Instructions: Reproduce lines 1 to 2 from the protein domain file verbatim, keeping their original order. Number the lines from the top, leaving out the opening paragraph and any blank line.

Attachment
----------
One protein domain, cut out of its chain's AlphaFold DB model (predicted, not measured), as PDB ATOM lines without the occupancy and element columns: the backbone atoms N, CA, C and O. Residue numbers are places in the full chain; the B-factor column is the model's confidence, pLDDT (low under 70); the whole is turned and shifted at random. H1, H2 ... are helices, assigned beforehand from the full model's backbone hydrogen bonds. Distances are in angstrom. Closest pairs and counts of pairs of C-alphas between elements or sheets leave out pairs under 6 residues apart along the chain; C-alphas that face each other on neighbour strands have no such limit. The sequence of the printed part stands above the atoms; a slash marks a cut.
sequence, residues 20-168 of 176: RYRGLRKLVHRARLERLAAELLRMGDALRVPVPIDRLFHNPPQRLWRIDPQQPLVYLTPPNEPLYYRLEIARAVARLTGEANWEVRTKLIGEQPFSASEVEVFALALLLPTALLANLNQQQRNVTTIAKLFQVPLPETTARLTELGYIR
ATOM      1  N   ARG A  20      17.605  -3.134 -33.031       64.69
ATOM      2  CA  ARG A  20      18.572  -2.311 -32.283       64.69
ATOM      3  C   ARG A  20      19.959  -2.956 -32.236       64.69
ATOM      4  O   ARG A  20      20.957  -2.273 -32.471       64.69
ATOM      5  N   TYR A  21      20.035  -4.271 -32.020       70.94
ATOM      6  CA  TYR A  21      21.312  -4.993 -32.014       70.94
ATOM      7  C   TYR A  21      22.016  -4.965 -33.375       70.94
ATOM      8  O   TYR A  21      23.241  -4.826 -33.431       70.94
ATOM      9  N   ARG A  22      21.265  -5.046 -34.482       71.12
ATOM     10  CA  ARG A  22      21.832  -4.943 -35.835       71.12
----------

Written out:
sequence, residues 20-168 of 176: RYRGLRKLVHRARLERLAAELLRMGDALRVPVPIDRLFHNPPQRLWRIDPQQPLVYLTPPNEPLYYRLEIARAVARLTGEANWEVRTKLIGEQPFSASEVEVFALALLLPTALLANLNQQQRNVTTIAKLFQVPLPETTARLTELGYIR
ATOM      1  N   ARG A  20      17.605  -3.134 -33.031       64.69